Minutes from the 7 June ibis-atm meeting are attached.
The following document, which was discussed during the meeting, has been
posted to the work archive.
*DATE* AUTHOR <http://ibis.org/macromodel_wip/archive-author.html>
ORGANIZATION <http://ibis.org/macromodel_wip/archive-org.html> TITLE
07-JUN-2016 Walter Katz SiSoft IO Buffer Reference Terminal (zip
IBIS Macromodel Task Group
Meeting date: 07 June 2016
Members (asterisk for those attending):
ANSYS: * Dan Dvorscak
* Curtis Clark
Broadcom (Avago): Xingdong Dai
Cadence Design Systems: * Ambrish Varma
Cisco: Seungyong (Brian) Baek
eASIC: David Banas
Ericsson: Anders Ekholm
GlobalFoundries: Steve Parker
IBM Luis Armenta
Intel: Michael Mirmak
Keysight Technologies: Fangyi Rao
* Radek Biernacki
* Ming Yan
Maxim Integrated Products: Hassan Rafat
Mentor Graphics: John Angulo
* Arpad Muranyi
Micron Technology: * Randy Wolff
QLogic Corp.: James Zhou
SiSoft: * Walter Katz
* Mike LaBonte
Synopsys: Rita Horner
Teraspeed Consulting Group: Scott McMorrow
Teraspeed Labs: * Bob Ross
TI: Alfred Chong
The meeting was led by Arpad Muranyi.
Review of ARs:
- Ambrish to check for a collaborator's feedback on his nearly ready new
version of the Backchannel proposal.
- In progress.
Call for patent disclosure:
Review of Meeting Minutes:
- Arpad: Does anyone have any comments or corrections? [none]
- Mike L.: Motion to approve the minutes.
- Dan: Second.
- Arpad: Anyone opposed? [none]
[Pin Reference] BIRD Draft:
- Walter moved to untable this topic. Bob seconded. No one objected.
- Walter: [sharing new "IO Buffer Reference Terminal" presentation]
- [Slides 2 and 3, fundamental Physics]
- Measurement between two nodes in a circuit.
- There is a potential difference between them.
- Not practical to measure it when the distance between the nodes is greater
than 1/10th of the wavelength of the highest frequency of interest.
- 20 years ago, at 30MHz, 1/10th wavelength was about a foot.
- At 28Gbps, 1/10th wavelength is about 10 mils.
- [Slide 4]
- If it's not practical to measure, it doesn't make sense to do any analysis
based upon it.
- [Slide 5 - Current Return Path]
- E&M theory says return currents are always close to the signal current. So,
you should make measurements nearby. This is an oversimplification, but
it is illustrative.
- [Slide 6 - Measuring potential difference of two nearby points]
- You can have a single probe between them.
- You can have two probes, each measuring the difference between one of the
points and a common good ground (e.g. node 0).
- You can measure each of the points relative to a simulator node zero, but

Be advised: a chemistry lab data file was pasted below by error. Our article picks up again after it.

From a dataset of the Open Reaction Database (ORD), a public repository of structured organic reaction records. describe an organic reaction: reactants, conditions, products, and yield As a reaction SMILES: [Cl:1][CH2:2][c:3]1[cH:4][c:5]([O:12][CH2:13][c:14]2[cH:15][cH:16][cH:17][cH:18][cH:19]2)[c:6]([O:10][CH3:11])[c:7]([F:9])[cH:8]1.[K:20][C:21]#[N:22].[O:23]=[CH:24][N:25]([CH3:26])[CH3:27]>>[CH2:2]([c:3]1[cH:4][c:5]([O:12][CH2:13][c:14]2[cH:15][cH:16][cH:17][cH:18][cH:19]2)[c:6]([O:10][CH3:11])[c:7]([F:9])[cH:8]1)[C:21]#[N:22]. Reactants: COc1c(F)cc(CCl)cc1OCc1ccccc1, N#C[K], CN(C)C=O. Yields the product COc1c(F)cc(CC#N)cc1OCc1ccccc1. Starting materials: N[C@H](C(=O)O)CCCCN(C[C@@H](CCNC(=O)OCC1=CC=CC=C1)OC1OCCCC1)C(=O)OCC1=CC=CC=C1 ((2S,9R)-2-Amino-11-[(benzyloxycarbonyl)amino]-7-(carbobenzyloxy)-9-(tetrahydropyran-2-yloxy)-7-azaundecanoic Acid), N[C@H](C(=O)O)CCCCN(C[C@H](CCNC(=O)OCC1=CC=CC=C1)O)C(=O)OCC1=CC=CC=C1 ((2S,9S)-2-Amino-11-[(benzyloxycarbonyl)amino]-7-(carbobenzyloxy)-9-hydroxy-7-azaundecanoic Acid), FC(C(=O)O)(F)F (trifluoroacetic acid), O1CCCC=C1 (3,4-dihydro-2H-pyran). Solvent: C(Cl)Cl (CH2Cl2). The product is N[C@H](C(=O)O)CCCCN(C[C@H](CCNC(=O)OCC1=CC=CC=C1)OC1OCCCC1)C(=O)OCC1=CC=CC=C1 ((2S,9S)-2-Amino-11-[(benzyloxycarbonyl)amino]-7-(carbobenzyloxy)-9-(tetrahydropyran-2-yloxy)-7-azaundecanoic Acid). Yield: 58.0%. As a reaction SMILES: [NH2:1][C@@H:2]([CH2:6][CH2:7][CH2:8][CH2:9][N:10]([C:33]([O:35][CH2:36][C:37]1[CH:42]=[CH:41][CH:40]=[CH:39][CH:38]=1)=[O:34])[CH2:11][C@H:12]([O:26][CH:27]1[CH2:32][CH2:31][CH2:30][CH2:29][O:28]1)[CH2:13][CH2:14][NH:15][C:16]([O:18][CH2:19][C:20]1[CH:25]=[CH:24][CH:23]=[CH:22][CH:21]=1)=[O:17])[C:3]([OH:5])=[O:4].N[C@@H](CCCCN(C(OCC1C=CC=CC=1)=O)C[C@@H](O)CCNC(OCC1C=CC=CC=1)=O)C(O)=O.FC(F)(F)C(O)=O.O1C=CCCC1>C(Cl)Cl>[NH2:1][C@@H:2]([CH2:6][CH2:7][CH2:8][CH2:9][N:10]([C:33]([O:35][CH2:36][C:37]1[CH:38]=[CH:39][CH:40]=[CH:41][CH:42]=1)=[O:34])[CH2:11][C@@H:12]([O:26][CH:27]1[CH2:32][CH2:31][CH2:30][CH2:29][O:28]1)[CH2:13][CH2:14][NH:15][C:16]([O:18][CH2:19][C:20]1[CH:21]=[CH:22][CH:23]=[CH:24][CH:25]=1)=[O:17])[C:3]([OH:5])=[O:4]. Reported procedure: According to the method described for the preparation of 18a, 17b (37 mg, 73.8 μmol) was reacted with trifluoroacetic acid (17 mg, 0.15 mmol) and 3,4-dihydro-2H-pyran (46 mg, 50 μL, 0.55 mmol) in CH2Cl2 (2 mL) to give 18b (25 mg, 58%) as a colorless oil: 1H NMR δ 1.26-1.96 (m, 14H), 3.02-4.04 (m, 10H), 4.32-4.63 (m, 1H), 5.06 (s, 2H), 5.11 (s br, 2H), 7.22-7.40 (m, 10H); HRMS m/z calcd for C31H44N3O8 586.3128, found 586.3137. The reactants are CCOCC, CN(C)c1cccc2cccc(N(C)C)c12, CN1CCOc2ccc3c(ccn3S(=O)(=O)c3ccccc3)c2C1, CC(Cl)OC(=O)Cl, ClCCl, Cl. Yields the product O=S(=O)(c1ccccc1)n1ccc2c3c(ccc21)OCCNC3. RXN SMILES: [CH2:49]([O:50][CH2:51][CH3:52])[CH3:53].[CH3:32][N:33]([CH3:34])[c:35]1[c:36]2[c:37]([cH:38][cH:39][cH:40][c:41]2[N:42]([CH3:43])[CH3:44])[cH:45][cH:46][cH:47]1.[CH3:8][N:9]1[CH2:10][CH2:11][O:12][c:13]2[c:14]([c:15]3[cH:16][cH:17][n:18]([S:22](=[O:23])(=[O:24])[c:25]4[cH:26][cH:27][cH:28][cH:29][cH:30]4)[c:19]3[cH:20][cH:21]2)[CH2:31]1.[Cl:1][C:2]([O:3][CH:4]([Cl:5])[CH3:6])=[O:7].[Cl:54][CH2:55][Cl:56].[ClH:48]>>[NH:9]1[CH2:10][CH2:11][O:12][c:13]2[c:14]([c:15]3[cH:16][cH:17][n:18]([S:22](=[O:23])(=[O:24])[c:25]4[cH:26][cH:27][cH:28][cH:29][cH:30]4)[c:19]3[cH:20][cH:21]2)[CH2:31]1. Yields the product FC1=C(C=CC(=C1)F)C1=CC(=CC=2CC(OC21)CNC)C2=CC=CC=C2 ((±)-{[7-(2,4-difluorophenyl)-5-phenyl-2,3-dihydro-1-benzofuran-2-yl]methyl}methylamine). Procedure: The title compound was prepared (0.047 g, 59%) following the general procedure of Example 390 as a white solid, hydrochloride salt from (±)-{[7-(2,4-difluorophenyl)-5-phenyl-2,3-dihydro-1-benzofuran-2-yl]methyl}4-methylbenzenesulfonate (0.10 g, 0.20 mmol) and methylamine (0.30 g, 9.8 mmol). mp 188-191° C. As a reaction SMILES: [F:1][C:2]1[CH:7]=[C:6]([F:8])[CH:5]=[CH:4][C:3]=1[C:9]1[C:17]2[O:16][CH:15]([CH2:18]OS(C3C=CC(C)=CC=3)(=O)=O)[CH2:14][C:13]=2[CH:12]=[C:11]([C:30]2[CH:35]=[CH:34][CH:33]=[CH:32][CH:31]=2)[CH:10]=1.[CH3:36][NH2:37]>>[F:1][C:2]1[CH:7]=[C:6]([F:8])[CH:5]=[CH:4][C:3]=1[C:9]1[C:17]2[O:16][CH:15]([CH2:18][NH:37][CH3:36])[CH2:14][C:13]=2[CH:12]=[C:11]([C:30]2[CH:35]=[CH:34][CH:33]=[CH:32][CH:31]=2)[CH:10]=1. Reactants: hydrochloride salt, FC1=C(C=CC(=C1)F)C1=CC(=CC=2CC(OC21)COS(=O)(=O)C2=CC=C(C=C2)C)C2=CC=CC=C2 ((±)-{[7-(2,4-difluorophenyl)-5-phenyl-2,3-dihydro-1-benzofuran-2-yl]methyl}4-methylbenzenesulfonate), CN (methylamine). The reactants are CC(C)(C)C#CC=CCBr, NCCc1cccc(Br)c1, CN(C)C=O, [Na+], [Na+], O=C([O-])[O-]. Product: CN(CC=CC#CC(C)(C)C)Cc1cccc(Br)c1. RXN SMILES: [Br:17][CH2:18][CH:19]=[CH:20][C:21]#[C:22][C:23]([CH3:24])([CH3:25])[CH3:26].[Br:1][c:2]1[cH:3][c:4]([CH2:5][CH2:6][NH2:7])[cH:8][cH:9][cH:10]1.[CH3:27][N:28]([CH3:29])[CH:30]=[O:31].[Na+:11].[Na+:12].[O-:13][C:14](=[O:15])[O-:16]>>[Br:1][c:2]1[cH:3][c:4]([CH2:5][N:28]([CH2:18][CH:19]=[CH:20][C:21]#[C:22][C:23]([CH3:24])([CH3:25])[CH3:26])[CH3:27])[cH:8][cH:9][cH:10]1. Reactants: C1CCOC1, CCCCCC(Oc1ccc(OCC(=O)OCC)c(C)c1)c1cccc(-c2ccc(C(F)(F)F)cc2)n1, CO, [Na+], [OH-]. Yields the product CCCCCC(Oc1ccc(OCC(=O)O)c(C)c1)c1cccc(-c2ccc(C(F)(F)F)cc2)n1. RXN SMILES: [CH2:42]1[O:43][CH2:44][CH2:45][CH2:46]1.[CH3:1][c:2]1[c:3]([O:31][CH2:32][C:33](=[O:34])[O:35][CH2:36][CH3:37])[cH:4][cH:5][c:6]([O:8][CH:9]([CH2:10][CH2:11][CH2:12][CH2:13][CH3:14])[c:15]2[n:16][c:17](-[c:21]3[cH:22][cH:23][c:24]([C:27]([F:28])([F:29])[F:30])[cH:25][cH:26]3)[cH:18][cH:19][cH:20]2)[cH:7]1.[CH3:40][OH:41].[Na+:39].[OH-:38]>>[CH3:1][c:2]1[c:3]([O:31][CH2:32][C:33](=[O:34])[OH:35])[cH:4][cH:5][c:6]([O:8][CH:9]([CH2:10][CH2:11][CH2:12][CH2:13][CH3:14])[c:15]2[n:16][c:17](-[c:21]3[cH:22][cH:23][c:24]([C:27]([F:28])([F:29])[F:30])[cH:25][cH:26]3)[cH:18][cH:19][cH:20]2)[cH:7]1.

the only thing meaningful is the difference between the two voltages.
- [Slide 7 - Correct terminology is "Return Path"]
- No such thing as "ground" in modern signal integrity.
- Return paths are what are important.
- Node 0 is a mathematical reference in a simulator, it's not meaningful in a
- [Slide 8 - Measurements at an I/O buffer]
- The only things that makes sense for measurements at a buffer are
measurements between the terminals of the buffer.
- [Slide 9 - IBIS Figure 16]
- Most basic case, only [Voltage Range] specified, so [Pulldown Reference] =
[GND Clamp Reference] = 0.0V.
- So pulldown_ref and gnd_clamp_ref (same node in this case) are the reference
node for all DUT measurements.
- Three distinct nodes in this case, pullup_ref, pulldown_ref, IO.
- Only Three voltages you can measure in this case. Measure any two of them,
for example, (pullup_ref - pulldown_ref) and (IO - pulldown_ref), and
you can compute the third.
- [In response to others challenging this simple example] Yes, all the
[* Reference] values could be specified and could be different, and in
that case you do have five nodes (including I/O) and you need four
voltage measurements to define the problem.
- [Back to the simple example] In this simple example, it's only logical
to make the pulldown_ref terminal the reference terminal.
- Make the two measurements relative to that reference terminal.
- The measurement of the IO pad relative to the reference is what is
compared against the threshold values.
- [Slide 10 - Return Path Terminal]
- If one of the [* Reference] values is specified as 0.0V in the IBIS [Model],
then its corresponding *_ref terminal is the "DUT Reference Terminal."
- Note that Bob would have a different special rule for making this choice
for ECL. The default *_ref terminal to choose would be the one that
corresponds to the [* Reference] with the largest (including sign, not just
- Discussion: Arpad noted that the IBIS spec does not require the presence of
any of the four [* Reference] values in the [Model], and asked if we should
add some conditional statement with regard to the "rule" for choosing the
reference terminal. Walter replied that the EDA tool would be choosing this
reference terminal, since it applies the voltages to the various I/V tables.
The EDA tool would choose the reference terminal from amongst the terminals
that actually existed. For a typical [Model], it would choose the *_ref
terminal that existed and corresponded to a [* Reference] specified as 0.0V.
For the ECL model, the EDA tool might choose the existing *_ref terminal that
had the [* Reference] set to the largest value. Walter noted that the logic
would get touchy if none of the [* Reference] values were specified as